After nearly two decades as a Linn County commissioner, Roger Nyquist said he's learned that “public infrastructure projects don’t always go according to plan.”
“You have to work at it and stay with it,” he said. “Often, if it’s worth doing, it’s difficult.”
But, Nyquist added, residents of Linn County will reap rewards for decades if the Oregon Transportation Commission approves $25 million to develop an intermodal transload facility at the former International Paper mill site in Millersburg.
The concept was fomented in the summer of 2017 and the OTC is expected to make a final decision on June 20.
“We are optimistic that the OTC’s decision will be favorable to the Millersburg project,” Nyquist said. “We’re looking forward to the next meeting.”
Linn County has committed $750,000 in Oregon Lottery economic development money to the project so far. $400,000 of that was for earnest money to purchase the property from International Paper for $10 million. Another $300,000 has been spent in the form of $50,000 per month since January as a continuing option on the property since the Oregon Department of Transportation has delayed making a final decision for several months. Another $50,000 has gone toward operational expenses.
Nyquist believes the Linn Economic Development Group has gathered the information the OTC requested concerning a commitment by the Union Pacific Railroad, as well as potential intermodal users.
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“At the end of the day, we think a reloading facility and accompanying industrial park will create hundreds of jobs in Linn County,” he said. “They will give manufacturers the opportunity to ship goods cost effectively and we also think it will generate revenue for local economic development over time.”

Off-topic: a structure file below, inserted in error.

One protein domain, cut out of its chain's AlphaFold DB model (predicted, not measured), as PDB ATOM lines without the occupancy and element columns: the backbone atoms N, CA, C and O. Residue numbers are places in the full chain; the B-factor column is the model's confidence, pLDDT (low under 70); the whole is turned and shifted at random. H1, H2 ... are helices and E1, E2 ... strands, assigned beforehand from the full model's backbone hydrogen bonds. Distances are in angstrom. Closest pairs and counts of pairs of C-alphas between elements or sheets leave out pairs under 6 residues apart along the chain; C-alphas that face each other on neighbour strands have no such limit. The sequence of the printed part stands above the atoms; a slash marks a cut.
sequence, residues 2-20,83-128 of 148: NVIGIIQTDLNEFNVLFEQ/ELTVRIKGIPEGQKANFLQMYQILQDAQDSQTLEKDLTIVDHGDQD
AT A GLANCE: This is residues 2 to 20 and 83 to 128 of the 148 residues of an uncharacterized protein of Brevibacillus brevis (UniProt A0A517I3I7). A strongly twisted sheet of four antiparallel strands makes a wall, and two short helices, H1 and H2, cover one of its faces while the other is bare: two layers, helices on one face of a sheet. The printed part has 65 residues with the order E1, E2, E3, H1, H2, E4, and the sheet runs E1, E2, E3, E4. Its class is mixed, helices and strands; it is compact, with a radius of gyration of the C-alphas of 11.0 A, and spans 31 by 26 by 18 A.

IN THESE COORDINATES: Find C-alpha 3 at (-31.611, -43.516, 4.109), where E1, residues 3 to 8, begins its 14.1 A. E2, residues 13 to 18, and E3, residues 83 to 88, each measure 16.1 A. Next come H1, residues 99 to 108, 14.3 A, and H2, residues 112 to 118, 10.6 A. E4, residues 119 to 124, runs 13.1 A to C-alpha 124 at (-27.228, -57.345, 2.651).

Nyquist said the real attraction is that the facility should reduce the number of empty shipping containers that have to be transported on area highways and the interstate.
“Companies are having to pay to move empty containers to other areas, or locally,” he said. “This intermodal facility will provide huge efficiencies in this area.”
Nyquist added, “Has this project taken a lot of time and effort? Sure it has. But in the end, it’s worth pursuing with all our vigor.”
Nyquist also had praise for consultant Greg Smith, whose work with a variety of projects in eastern Oregon has raised questions. (See the related story beginning on page A1.)
“I believe Greg Smith was the most talented guy available who could help us get this project approved,” Nyquist said. “Simply put, without Greg, we wouldn’t have this project to this point. His work for us and with other parties aren’t part of his work as a state representative.
"His work for us has been as a private citizen and not in his role at the state Legislature."